When the gun was found, it had one spent round and four live bullets in it.

Rankine said during the trial that he had no recollection of the incident. He remembered dancing with someone at Buttonwood Club and the next thing he knew he was in the hospital with tubes in his mouth. He acknowledged drinking and smoking ganja before going out that night. He denied having a gun or having access to one.

Defense attorney Clyde Allen said Rankine had facial fractures as a result of the fight for which he had to receive fairly serious and ongoing treatment.

He asked the court to consider that Rankine had lost his memory of the incident. If Rankine had recalled what took place, and if on the facts in evidence he saw that he was at fault, he would have entered a guilty verdict from the beginning, Mr. Allen explained.

Because Rankine could not recall what had taken place, he was of the view that the evidence should be tested. If he did what the court found him guilty of, then he apologized to the court and to the victims.

Mr. Allen also pointed out that there were video cameras around the parking lot, “but sadly the police did not go back to recover them in time, so they were wiped clean. Such recovery may have saved us all an incredible amount of time,” he noted.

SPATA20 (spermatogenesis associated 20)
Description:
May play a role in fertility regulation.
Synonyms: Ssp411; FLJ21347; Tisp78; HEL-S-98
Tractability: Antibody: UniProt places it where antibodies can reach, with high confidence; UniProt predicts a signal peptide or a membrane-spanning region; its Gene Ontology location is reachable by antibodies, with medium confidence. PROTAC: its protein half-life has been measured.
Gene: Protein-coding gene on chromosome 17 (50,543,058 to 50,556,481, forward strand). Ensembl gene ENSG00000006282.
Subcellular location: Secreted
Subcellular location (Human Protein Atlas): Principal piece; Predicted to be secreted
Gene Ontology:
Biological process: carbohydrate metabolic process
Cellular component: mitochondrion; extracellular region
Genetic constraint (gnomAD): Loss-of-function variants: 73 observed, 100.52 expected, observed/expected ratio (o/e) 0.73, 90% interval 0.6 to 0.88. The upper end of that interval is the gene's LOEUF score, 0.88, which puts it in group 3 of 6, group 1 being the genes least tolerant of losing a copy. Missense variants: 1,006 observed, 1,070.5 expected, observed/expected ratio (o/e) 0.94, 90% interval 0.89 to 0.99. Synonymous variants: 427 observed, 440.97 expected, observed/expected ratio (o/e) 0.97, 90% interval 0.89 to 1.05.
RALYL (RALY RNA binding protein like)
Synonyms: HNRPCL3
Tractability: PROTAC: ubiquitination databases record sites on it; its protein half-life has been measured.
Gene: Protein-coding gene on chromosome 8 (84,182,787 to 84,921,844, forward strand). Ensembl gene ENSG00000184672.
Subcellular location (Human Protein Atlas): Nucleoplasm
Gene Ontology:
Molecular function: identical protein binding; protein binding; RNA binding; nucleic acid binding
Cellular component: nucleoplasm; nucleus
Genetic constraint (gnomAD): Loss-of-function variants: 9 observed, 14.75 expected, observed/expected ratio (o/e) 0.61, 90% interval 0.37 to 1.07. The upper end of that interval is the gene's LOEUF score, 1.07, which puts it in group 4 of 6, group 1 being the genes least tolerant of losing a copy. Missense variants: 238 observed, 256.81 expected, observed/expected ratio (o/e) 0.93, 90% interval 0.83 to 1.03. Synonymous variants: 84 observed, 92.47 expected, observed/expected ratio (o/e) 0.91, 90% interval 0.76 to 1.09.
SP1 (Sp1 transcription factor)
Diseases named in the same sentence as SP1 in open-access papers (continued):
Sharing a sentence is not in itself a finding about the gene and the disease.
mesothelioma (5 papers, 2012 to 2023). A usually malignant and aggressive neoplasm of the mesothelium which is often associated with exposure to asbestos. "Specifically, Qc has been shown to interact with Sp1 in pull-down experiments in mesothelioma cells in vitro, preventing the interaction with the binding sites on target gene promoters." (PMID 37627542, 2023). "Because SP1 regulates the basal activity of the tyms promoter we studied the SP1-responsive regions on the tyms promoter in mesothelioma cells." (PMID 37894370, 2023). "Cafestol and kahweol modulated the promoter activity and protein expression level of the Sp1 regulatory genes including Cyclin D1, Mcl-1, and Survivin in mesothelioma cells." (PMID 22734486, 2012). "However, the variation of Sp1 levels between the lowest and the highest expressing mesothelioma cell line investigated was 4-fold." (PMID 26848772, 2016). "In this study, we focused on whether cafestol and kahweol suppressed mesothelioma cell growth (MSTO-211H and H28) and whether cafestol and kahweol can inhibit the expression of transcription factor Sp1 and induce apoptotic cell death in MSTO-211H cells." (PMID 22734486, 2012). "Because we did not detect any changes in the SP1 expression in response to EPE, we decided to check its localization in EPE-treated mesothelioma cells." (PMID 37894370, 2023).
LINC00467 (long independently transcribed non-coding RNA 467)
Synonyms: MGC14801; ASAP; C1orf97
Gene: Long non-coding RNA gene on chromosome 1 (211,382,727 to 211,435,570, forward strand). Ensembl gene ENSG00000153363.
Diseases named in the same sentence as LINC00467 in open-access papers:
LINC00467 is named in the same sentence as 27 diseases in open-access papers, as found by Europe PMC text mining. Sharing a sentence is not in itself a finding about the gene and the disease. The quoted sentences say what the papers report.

In his social inquiry report, Rankine admitted that when he drank, he did not remember anything he said.

The judge told Rankine his injuries were the result of his own doing. Evidence indicated he was unconscious and required urgent attention at the hospital, “so I take into account that you have at least been punished in some way for your action.”

All sentences were concurrent: 13 years for the unlicensed firearm; seven years for wounding Mr. Wright; five years for wounding Mr. Frederick; three years for discharging the gun at the men; and 10 months for assaulting Mr. McLean.


  1. Why don’t they say the gunman will cost our government $650,000 because we are in the stone ages on dealing with the root causes of crime? Make no mistake, I am not for any criminal. We have to do better in how we handle this type of situation with a more cost effective approach.

  2. @Albert Jackson – do you mean the cost to incarcerate him for the 13 year term?

    I suspect you’re not even half way there – the trial would have drained the public coffers to a significant amount – again in the hundreds of thousands…

    But even adding those two together will pale into insignificance when compared to the damage suffered to Caymans international image as a result of this moronic act.
    I do remember a statistic that was quoted about the cost to the Tourist industry of a fatal shooting of a tourist in Florida a couple of decades ago, it was estimated in the order of 6 BILLION dollars!

    How much does this (and an armed home invasion and a gang related shooting) affect the Cayman tourist economy…